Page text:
Even if they lacked depth, the characters are colorful and flashy enough to make for an exciting story. The main character is the obvious Hiro Protagonist, hacker, master swordfighter, and, briefly, pizza deliveryman. The secondary protagonist is Y.T. (Yours Truly), a fifteen year old girl skateboarding Kourier. She delivers packages by magnetically harpooning fast-moving vehicles on the highways, and she ends up forming a loose business partnership with Hiro. I felt like Y.T. was a more interesting and active character than Hiro. Y.T. got herself into all kinds of interesting situations through her recklessness and irrational lack of self-preservative fear. Hiro, on the other hand, splits his time between sword-fighting and hanging out online to learn about ancient Sumeria. They’re both kind of self-consciously ‘badass’, and they mostly behaved like invincible action movie heroes. The minor characters are no less over-the-top, including the ‘main villain’ Raven, a massive Aleut biker who carries a nuclear warhead in his sidecar.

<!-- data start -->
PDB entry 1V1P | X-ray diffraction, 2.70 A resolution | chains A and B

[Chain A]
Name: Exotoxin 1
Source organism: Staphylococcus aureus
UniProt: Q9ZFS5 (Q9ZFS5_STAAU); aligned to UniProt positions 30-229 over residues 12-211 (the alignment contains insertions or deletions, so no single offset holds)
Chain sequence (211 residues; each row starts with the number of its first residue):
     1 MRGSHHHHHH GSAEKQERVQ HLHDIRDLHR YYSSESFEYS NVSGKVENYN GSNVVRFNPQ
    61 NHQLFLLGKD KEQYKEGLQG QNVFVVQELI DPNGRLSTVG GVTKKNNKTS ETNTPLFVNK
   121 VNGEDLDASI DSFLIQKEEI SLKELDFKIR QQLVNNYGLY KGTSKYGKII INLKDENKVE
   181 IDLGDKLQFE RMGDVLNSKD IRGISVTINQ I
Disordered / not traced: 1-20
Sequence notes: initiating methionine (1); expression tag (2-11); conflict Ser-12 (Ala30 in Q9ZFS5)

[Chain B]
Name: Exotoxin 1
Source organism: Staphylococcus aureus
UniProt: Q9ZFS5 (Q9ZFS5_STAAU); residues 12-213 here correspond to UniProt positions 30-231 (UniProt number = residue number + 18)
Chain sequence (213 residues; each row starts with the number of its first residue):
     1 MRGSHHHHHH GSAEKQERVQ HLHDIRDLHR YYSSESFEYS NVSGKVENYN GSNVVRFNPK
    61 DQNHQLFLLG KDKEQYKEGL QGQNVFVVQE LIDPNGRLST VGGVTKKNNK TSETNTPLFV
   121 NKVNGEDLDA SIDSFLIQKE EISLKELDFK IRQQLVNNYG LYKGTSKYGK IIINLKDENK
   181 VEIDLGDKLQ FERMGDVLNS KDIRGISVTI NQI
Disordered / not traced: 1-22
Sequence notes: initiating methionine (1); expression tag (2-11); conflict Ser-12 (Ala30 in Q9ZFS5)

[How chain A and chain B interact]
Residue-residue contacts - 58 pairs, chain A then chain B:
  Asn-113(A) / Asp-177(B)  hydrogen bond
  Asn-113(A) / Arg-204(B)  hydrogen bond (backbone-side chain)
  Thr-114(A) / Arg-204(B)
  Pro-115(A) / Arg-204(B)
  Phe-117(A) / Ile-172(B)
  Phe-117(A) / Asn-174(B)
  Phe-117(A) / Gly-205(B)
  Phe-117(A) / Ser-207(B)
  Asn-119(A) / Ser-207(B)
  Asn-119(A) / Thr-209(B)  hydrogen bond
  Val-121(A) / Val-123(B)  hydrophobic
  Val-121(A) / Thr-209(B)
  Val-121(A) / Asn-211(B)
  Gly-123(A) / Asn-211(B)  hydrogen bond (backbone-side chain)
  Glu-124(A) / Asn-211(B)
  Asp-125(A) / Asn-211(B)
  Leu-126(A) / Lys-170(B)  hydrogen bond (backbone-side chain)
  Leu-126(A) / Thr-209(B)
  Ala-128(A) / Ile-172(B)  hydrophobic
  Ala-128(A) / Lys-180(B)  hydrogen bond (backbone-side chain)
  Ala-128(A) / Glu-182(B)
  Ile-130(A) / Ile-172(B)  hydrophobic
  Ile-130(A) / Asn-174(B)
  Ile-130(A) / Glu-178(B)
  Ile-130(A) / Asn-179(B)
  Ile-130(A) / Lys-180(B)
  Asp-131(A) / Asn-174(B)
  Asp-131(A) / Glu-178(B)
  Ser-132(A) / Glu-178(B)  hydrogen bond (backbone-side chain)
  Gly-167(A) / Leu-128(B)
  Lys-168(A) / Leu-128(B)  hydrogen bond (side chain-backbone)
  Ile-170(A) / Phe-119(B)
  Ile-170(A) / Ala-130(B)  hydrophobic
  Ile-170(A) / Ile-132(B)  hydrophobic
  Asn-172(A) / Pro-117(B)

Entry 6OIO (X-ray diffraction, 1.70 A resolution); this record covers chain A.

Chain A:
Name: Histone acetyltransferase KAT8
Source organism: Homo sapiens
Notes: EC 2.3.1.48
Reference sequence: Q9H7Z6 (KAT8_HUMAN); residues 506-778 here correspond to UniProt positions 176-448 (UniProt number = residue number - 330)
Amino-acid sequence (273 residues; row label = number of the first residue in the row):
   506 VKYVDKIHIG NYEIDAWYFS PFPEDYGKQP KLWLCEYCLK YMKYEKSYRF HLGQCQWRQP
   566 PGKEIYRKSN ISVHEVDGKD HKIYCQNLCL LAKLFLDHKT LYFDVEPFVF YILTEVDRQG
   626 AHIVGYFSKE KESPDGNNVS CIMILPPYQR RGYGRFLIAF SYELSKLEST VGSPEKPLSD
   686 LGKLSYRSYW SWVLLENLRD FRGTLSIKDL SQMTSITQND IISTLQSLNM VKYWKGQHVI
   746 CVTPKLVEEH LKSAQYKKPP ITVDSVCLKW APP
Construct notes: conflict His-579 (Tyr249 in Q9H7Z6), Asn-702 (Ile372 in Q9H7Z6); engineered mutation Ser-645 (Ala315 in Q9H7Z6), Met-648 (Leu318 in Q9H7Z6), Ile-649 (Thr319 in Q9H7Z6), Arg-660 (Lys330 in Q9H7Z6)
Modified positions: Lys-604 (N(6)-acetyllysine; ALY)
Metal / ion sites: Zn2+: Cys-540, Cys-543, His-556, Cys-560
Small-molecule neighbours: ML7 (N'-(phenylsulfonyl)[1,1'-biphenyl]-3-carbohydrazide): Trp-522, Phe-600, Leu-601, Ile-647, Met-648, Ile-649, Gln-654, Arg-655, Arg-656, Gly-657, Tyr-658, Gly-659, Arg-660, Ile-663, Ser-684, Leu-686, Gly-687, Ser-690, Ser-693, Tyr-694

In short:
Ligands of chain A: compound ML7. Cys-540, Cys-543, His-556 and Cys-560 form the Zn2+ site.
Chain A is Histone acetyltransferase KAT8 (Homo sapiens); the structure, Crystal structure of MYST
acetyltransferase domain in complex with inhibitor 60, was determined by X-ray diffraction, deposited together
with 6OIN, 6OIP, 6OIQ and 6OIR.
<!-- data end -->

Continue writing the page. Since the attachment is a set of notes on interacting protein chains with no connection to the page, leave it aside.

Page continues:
The story revolves around a fictional drug called ‘Snow Crash’, which is a kind of ancient Sumerian neurolinguistic virus. I enjoyed the information about ancient Sumerian language, culture and religion and the ideas about programming human minds through language. However, most of this information is imparted through a series of massive info-dumps, as Hiro learns about it from a ‘Librarian’ program. These sections seemed to throw off the pacing of the book, as the story leapt from detailed discussions of ancient Sumerian mythology to flashy action scenes and back again. While the action was entertaining, as well, it was somewhat cartoonish. There were tons of flashy, futuristic gadgets and extravagant violence. I’ve read somewhere that Snow Crash came into existence as an idea for a graphic novel, and I think I can see that influence.